See also:

http://www.theultralighthiker.com/to-the-roof-of-the-world/

http://www.theultralighthiker.com/i-followed-my-footsteps/

http://www.theultralighthiker.com/i-saw-below-me-that-golden-valley/

http://www.theultralighthiker.com/thatendlessskyway/

http://www.theultralighthiker.com/everest-base-camp-three-passes-trek/

http://www.theultralighthiker.com/cold-weather-face-masks/

http://www.theultralighthiker.com/my-life-was-wide-and-wild-and-who-can-know-my-heart/

01/12/2016: 800th Post: There is really a lot to read on TheUltralightHiker, but maybe you didn’t realise there was quite this much. (And there are now also over 1,000 pages here: http://finnsheep.com/HIKING.htm, as well as more in the Archives section, & etc) ) What a lot of work it has been (keeping me from my hiking, hunting and camping too much, perhaps!) and I know I still have lots more to do. I have the next 50+ posts already worked out, and I’m sure many more will occur to me before I have completed them.

I have been very sick of late (since my trip to Everest – and have not fully recovered) which is why most of my posts lately have not involved any new ‘adventures’, but soon I will be off again, eg to complete my explorations of the Tanjil Bren-Noojee section of the http://www.finnsheep.com/THE%20UPPER%20YARRA%20WALKING%20TRACK.htm including a loop which will allow you to view (via public transport/foot) the three main waterfalls - and including a night camped at Mt Horsefall, completion of the track clearing from Downeys to Newlands Rd allowing a loop of the Baw Baw Plateau and Western Tyers, and of course completion of the exploration of the ‘Mystery Falls’ (http://www.theultralighthiker.com/upper-yarra-track-mystery-falls/) including maybe a (loop) route from the 18 Mile Road to the Forty Mile. I also plan some walks on sections of and posts about the Alps Walking Track (Victoria). Watch this space!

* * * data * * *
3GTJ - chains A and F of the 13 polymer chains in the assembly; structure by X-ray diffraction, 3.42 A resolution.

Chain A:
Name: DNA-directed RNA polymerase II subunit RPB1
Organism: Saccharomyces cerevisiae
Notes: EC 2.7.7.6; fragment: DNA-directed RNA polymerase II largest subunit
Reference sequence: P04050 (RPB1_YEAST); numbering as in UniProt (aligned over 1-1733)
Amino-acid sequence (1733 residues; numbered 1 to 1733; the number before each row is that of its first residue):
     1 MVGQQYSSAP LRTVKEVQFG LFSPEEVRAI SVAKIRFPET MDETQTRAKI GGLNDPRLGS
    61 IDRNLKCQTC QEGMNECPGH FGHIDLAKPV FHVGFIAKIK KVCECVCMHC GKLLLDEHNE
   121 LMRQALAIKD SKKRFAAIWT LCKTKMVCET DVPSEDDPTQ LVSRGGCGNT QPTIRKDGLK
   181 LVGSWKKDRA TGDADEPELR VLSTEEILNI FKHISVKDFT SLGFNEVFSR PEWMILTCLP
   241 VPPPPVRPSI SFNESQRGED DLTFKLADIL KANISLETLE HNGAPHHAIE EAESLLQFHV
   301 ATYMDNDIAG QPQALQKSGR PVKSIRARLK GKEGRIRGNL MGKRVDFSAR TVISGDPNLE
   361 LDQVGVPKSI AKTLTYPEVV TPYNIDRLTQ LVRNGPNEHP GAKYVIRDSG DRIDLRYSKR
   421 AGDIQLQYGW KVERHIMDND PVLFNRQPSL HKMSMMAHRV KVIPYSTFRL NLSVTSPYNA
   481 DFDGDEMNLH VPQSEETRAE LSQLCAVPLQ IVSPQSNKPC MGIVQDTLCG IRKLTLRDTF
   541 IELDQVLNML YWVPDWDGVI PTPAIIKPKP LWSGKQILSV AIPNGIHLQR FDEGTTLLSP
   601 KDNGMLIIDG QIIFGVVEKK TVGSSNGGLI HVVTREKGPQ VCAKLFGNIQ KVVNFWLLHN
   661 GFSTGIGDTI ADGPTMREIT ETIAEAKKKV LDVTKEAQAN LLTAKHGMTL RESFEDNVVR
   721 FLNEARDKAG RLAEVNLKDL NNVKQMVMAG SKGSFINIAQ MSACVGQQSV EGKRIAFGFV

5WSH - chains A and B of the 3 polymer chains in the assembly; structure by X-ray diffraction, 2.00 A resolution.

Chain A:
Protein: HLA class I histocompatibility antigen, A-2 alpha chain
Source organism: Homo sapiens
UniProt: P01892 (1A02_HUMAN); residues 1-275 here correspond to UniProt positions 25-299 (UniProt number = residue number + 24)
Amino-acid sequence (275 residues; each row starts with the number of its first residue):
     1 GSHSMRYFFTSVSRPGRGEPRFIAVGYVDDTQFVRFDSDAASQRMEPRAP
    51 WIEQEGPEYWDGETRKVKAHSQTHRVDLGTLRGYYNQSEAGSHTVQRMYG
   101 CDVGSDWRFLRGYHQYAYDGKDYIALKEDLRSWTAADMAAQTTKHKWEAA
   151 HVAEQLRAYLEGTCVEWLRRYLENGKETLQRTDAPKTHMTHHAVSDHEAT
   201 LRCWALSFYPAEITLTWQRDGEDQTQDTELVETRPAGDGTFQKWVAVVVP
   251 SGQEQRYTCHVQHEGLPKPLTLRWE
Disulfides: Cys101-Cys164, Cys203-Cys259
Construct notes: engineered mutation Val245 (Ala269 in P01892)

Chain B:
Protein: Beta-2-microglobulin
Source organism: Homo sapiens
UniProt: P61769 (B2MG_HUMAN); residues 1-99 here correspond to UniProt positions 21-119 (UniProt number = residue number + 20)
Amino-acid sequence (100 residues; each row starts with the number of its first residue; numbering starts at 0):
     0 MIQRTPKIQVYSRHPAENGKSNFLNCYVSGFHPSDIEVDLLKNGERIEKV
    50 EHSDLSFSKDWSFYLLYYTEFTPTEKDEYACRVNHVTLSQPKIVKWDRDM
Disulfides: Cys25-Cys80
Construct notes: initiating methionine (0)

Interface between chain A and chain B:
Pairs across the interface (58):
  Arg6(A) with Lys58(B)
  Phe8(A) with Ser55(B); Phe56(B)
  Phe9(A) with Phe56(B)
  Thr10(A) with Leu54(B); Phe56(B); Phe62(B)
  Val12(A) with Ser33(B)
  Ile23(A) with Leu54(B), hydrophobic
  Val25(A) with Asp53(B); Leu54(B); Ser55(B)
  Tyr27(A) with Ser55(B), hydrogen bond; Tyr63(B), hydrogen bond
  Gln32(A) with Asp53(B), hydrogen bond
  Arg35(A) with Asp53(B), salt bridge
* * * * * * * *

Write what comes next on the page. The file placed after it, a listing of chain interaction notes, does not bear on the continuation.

PS: Why not try a 'Search' using the facility at the top of the page? For example, try typing the words 'deer', or 'tent' or 'canoe' then pressing 'Enter'. You may be surprised what you find! Now might be a good time to 'Follow' The UltralightHiker (by clicking the button at the top right of the page), or by 'liking' our Facebook page, here: (https://www.facebook.com/theultralighthiker/?ref=aymt_homepage_panel).

01/12/2016: Gravity Light: Our Renewable Energy Future: Green folks are just nuts! Check out the Specs on this ‘innovation’ https://wattsupwiththat.com/2016/11/25/gravity-light-our-renewable-energy-future/ and see if it is any better than Coghlans ‘Eternal Head Torch’: http://www.theultralighthiker.com/the-eternal-headtorch/